November 22, 2017
Women count. They contribute to society in every way, including as a crucial part of their countries’ economic growth and prosperity.
Not long ago, few people would have expected the International Monetary Fund to be engaged in work on gender inequality. We began by incorporating gender analysis and policy advice in our annual assessments of countries’ economies. Today, with some 30 gender consultations completed, and a dozen more planned, we have made a dent. But there is still a long way to go. Continue reading “5 Things You Need to Know About the IMF and Gender” »
November 21, 2017
Version in 日本語 (Japanese)
Problem: Japan is the most aged society among advanced economies (almost 27 percent of its people are over 65). It also faces a shortage of labor (unemployment is just 2.8 percent). Both limit the country’s growth potential. Continue reading “Chart of the Week: Women Workers Wanted in Japan” »
November 16, 2017
The weather seems to be getting wilder and fiercer. From devastating hurricanes in the U.S. and the Caribbean, to raging wildfires in California and ruinous floods in India, the human and economic toll of extreme weather events is enormous. Continue reading “Climate Change Will Bring More Frequent Natural Disasters & Weigh on Economic Growth” »
November 9, 2017
Roads or schools? It’s a question akin to the “guns or butter” choice that governments around the world confronted in the 20th century: How to spend a nation’s finite resources to produce the maximum benefit for its people.
In our recent IMF Working Paper, we find that low-income countries tend to spend less on schools than on roads as a share of GDP—even though investment in education may be a more pressing need in their societies.
November 8, 2017
The 18th Annual Jacques Polak Annual Research Conference last week opened with Managing Director Christine Lagarde noting the ebb and flow of capital movements into emerging market and developing economies since the turn of the millennium. She asked three questions at the heart of the discussion, and to which speakers returned consistently during the conference: Continue reading “Understanding and Managing Financial Interdependence” »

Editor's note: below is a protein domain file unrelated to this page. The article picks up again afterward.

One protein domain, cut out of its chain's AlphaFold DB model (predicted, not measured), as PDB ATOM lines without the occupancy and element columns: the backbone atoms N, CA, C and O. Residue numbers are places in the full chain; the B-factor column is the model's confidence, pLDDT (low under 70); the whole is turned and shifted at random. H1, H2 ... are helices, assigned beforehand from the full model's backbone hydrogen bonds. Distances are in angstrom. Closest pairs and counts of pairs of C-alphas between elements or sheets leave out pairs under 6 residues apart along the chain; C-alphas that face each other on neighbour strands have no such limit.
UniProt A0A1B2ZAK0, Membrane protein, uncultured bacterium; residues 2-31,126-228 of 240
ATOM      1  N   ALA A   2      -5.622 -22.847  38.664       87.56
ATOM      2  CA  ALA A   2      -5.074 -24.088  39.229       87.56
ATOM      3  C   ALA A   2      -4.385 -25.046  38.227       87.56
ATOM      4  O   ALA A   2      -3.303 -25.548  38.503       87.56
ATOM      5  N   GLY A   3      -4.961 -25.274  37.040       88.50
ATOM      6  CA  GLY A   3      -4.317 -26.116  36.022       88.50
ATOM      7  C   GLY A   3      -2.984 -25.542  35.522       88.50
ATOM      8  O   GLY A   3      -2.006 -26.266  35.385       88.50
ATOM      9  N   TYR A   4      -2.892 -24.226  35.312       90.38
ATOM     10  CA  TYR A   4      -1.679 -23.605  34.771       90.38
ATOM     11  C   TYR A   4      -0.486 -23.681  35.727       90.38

November 6, 2017
Per capita incomes in emerging market and developing economies are expected to grow by about 2 percentage points faster per year than advanced economies between 2017 and 2022. The implication is that the gap in income levels between the two groups of countries is narrowing. However, a closer look at per capita incomes by country paints a different and more nuanced picture. Continue reading “Catch-Up Prospects in Emerging Economies: A Glass One Quarter Empty” »
October 31, 2017
The global financial crisis and subsequent economic recession saddled banks in the Caribbean with high levels of problem loans. The share of nonperforming loans to total loans more than tripled in many Caribbean countries from 2007 to 2016, and they have been slow to come down. Problem loans (loans that are 90 days or more past due) are bad news for banks and the economy. Continue reading “More Action Needed to Resolve Problem Loans in the Caribbean” »
October 27, 2017
The boom and bust in cross-border capital flows around the global financial crisis, and in its aftermath, have rekindled debates on the existence and implications of a “global financial cycle.”
The traditional open-economy (“Mundell-Fleming”) model postulates that countries face a “trilemma”: a trade-off among the objectives of exchange rate stability, free capital mobility, and independent monetary policy. If a country chooses exchange rate stability and free capital mobility, it must give up monetary policy autonomy. Conversely, an independent monetary policy in the presence of free capital flows is possible through exchange rate flexibility. Continue reading “Understanding the Global Financial Cycle” »
October 26, 2017
Cyberattacks on financial institutions are becoming more common and considerably more sophisticated. High-profile cases like the Equifax breach, which compromised the confidentiality of 143 million Americans’ credit information, and the theft of US$81 million from Bangladesh Bank, are just two examples of recent cyber breaches in the financial industry.
Today, cyber risk is a permanent threat to financial institutions and the proper functioning of the highly interconnected financial system. Banks of all sizes experience cyberattacks every day. Breaches of individual firms can cause adverse knock-on effects for other financial and nonfinancial firms and give rise to systemic risk, a new dimension of cyber risk that is little understood. Continue reading “Cyber Defense Must Be Global” »
October 19, 2017
"The road ahead is not an easy one,’’ the IMF’s Executive Directors wrote after the IMF’s first ever Annual meeting in 1946.’’ We do not underestimate the difficulties facing us.’’
More than 70 years later, we’ve encountered many a storm across continents from the Latin American sovereign debt crisis to the Savings and Loans crisis to the Asian crisis. And then there was the global financial crisis of 2008. Continue reading “Time to Act Now: It’s All About the Right Policy Mix” »